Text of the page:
On July 27, Knoxville joined a short roster of cities synonymous with sudden, inexplicable violence: Columbine, Blacksburg, Omaha. The shooting of congregants at the Tennessee Valley Unitarian Universalist Church went beyond a nightmarish crime; it's become another sign of the times, reported around the world as a new example of what America has become. But there were many stories that day, and they ought to be told by the people who were there. Here is one of them. Read more essays and Metro Pulse coverage.
I'm a lucky man.
The first seat I took in the sanctuary of the Unitarian church on July 27 would have put me in the direct line of fire of Jim Adkisson's sawed-off shotgun. By a stroke of fate, I hopped across the aisle and into the choir area before Annie Jr. began, which meant the corner of a thick wall stood between me and the mad gunman.
Greg McKendry told me to be careful and not back into the camera stands.
The first blast several minutes into the show seemed to be a part of the play, though way too loud. When a second one came less than two seconds later, I heard screaming and saw people scrambling to the floor. Four of us huddled under scaffolding that supported the play's cameras.
Then I heard a third blast; surely, I thought, someone would soon be announcing that this was only part of the play, that we had panicked needlessly. Surely, the unthinkable could not be happening in Knoxville, Tenn., in a room where we talk about love and acceptance.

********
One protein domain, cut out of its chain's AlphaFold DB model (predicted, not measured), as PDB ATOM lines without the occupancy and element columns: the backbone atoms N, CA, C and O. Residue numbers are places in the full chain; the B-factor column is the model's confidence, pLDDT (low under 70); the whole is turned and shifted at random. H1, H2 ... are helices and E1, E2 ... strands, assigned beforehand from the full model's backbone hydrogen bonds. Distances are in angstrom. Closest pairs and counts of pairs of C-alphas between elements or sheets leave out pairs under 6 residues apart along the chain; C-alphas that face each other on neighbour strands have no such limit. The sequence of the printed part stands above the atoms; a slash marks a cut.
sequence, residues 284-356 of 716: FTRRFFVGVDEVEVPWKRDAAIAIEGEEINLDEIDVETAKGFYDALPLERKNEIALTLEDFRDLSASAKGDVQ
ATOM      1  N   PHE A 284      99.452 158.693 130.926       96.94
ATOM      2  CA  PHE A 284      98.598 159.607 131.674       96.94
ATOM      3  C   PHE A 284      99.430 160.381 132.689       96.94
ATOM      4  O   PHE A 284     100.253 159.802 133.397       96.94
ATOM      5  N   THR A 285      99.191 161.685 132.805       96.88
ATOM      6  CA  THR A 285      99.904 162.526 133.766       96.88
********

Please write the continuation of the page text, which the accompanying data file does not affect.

We huddled like rabbits and waited and I don't remember hearing any voices or sounds.
Soon—two minutes maybe, but it seemed like an eternity—a male voice calmly announced that we should leave the sanctuary; the voice conveyed security and safety.
I emerged and saw Greg McKendry lying on his back four feet from me. Seeing no blood and him looking very peaceful with his eyes closed, I was still hoping that this was part of the play and that Greg was acting; his eyes were closed and he looked at rest, and he had spoken to me only 12 minutes earlier.
Then 20 feet away I saw a woman whose face was splattered with blood and I knew we had come under attack.
In the church yard people stood dazed on the grass, crying and looking for family members. I thought we should move farther from the building, because I feared more shots or thought more gunmen could be nearby. I didn't know the lone gunman had already been subdued only eight feet from where I had been sitting.
I found two moms with crying children—all without purses, keys, or cell phones and one child without shoes—so I led them away from the building.
I knocked on a door and we used a phone to call for rides. We walked down the bike trail toward Concord Street. I had always wanted to meet school board member Indya Kincannon and gave her scared little girl a piggy-back ride to Tyson Park, where they were picked up by a friend.
I hate that we live in a country where even the angry and disturbed can buy a gun at a pawn shop and act upon their hatred. I think we should study how more civilized nations—Canada, Japan, the UK—have all achieved much lower rates of gun violence.
The nearest billboard to my house, a Lamar Advertising property on Sutherland Avenue, announces a gun show at the Knoxville Expo Center this weekend, August 9 and 10. If I weren't busy protesting an illegal war in Iraq this Sunday I'd consider attending. I'd like to tell these merchants of death to be careful, very careful, to whom they sell their deadly weapons.
Bob Grimac is a teacher and peace activist.